How To Install GUI on Ubuntu Server Linux

How To Install GUI on Ubuntu Server Linux

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The How To Install GUI on Ubuntu Server Linux

People have different opinions on installing graphical user interface, GUI for short, on Ubuntu servers. Some may say that server operations should be performed through a command line interface, or CLI, exclusively. Indeed, the graphical interfaces use the hardware resources of the system, mainly the processor and the RAM.

GUIs use up these resources even when they’re idle, but that’s not a big deal if your system has a lot of RAM and a motherboard with two sockets. If you think the GUI can be useful and increase productivity, or if you are just curious, you can install it and give it a chance.

This guide will show you how to install several different GUIs on your Ubuntu server.

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Before installing

To be able to install any GUI you will need an Ubuntu 18.04 (Bionic Beaver) and Secure Shell (SSH) enabled server. This network protocol is cryptographic and its purpose is to ensure a secure connection to the server. What is also important is that you log in as a non-root user and you need sudo privileges.

Ubuntu

Before you begin, make sure your system has the latest upgrades and updates. Use this command:

$ sudo apt update && sudo apt upgrade

Also run this to install the task manager:

$ sudo apt install tasks

Now you need to decide which GUI will be the best option for your server. You need to factor in the hardware resources and maybe go for a lightweight GUI instead of the more visually pleasing ones. Lubuntu desktop and Xfce4 GUI fall into the lightweight category, while GNOME desktop, which is the default option, consumes more resources.

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GUI Installation Guide for Ubuntu

For minimal resource consumption, consider installing only core desktop tasks. First you need to list the tasks:

$ tasksel –list-task

Use tasksel for installation after choosing a GUI task name:

$ sudo tasksel install GUI-TASK-NAME

You should now find the correct display manager, as task tasks all require a display manager. Some of the lighter ones are thin – lightdm and xdm.

Finally, you can install some of the following five GUIs on an Ubuntu server.

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1. Lubuntu Core server desktop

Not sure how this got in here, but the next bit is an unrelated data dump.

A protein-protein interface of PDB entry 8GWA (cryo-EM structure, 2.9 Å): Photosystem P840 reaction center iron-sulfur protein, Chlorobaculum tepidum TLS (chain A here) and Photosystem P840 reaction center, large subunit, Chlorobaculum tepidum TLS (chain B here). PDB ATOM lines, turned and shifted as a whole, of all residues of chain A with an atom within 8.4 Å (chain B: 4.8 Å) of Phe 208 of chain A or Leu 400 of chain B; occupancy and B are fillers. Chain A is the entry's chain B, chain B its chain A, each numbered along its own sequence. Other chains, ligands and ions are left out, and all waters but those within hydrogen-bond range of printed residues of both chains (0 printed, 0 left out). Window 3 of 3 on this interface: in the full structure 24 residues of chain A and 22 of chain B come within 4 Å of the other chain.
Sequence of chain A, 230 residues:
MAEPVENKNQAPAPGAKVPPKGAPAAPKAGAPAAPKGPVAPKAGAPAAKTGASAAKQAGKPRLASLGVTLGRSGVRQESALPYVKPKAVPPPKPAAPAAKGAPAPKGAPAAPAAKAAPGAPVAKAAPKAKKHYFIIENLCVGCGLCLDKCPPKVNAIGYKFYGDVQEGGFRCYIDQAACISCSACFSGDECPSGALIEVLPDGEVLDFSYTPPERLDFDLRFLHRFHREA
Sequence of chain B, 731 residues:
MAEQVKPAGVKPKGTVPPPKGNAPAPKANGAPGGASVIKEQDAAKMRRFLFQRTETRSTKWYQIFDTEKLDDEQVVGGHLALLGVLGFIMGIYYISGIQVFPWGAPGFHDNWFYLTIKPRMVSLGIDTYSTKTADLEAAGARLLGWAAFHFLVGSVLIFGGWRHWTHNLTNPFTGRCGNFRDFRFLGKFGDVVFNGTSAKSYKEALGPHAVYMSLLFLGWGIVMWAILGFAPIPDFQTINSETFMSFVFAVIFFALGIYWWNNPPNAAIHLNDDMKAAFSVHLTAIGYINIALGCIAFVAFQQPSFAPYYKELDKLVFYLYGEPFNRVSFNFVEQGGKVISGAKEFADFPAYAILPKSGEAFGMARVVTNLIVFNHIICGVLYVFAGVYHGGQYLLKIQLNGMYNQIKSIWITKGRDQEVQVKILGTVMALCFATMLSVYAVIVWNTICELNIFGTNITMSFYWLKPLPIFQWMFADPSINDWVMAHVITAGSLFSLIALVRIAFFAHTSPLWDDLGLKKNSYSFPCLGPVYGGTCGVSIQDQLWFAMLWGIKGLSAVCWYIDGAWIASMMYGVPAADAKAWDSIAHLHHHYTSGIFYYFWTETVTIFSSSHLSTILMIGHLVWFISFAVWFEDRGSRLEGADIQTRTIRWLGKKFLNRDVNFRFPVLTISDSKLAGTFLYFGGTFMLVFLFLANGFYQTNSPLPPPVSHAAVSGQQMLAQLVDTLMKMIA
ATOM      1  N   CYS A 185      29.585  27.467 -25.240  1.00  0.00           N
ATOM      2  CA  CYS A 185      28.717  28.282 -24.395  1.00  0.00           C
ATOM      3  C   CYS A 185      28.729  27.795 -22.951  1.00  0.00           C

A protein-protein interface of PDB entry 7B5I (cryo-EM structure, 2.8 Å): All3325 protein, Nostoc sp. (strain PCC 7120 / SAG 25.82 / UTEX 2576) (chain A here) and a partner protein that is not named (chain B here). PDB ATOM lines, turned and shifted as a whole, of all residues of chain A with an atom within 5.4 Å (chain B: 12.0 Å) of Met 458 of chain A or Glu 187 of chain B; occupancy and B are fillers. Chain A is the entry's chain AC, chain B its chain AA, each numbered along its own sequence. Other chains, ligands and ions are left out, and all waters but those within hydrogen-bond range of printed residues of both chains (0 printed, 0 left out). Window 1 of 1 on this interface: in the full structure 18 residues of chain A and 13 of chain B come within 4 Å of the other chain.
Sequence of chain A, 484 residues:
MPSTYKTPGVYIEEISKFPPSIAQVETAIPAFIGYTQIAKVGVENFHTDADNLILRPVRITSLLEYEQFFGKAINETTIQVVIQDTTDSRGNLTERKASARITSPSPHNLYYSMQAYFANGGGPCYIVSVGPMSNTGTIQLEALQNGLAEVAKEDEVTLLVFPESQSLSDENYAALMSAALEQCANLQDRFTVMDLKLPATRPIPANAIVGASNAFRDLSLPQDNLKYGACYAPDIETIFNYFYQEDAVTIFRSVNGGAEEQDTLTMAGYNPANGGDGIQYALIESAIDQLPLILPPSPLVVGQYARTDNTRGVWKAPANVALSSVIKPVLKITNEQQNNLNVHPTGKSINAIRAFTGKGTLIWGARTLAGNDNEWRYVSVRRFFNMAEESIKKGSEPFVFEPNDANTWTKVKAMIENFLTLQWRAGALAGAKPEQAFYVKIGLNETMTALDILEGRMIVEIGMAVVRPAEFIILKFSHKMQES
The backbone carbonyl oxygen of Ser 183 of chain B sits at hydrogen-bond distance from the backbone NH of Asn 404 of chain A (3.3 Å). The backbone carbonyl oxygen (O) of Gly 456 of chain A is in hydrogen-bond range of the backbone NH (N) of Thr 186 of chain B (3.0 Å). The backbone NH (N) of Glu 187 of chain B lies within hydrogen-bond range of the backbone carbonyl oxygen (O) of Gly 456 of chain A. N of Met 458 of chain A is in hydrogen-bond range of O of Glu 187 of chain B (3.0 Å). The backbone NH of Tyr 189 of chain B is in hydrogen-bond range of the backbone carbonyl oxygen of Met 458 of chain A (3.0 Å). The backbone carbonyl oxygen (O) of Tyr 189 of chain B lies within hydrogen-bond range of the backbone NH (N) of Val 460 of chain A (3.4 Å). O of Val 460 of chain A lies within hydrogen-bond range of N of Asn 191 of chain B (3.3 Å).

Let’s start with the least resource consuming GUI for an Ubuntu Bionic Beaver server. Of course, this is Lubuntu, which is inspired by the LXDE environment for the desktop. To start the installation you need to enter this command:

$ sudo tasksel install lubuntu-core

When the installation of Lubuntu is complete, you need to open the display manager with this command:

$ sudo service lightdm start

Otherwise, you can just restart the server.

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2. Desktop of Mate Core Server

Again, you will use the tasksel command to install this desktop environment:

$ sudo tasksel installs ubuntu-mate-core

After that you need to restart your system or start the display manager like this:

$ sudo service lightdm start

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3. XFCE Office

You have the possibility to install a graphical interface on an Ubuntu server directly. To do this, run the following command which will also install the thin display manager:

$ sudo apt install xfce4 slim

You guessed it, you can now start the thin display manager with this command or restart the server:

$ sudo service slim start

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4. Xubuntu Core server desktop

Xubuntu copied good stuff from the Xfce desktop. You can install it with this command:

$ sudo tasksel install xubuntu-core

As always, start your display manager or restart the server.

$ sudo service lightdm start

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5. GNOME

GNOME takes a little longer to install; it depends on the software and hardware requirements of your server. Install GNOME by running this command:

$ sudo apt-get install ubuntu-gnome-desktop

You can also use the default command:

$ sudo tasksel ubuntu-desktop

You must also restart the system or activate the display manager:

$ sudo service lightdm start

How to install the GUI on the Ubuntu server

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What is the problem with this GUI?

All of the GUI options mentioned work fine, but you should keep in mind the system requirements and the resources they consume. Remember, GNOME is the most demanding on the list. Which one did you choose? Are you satisfied? Let us know in the comments.

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FAQ: How To Install GUI on Ubuntu Server Linux

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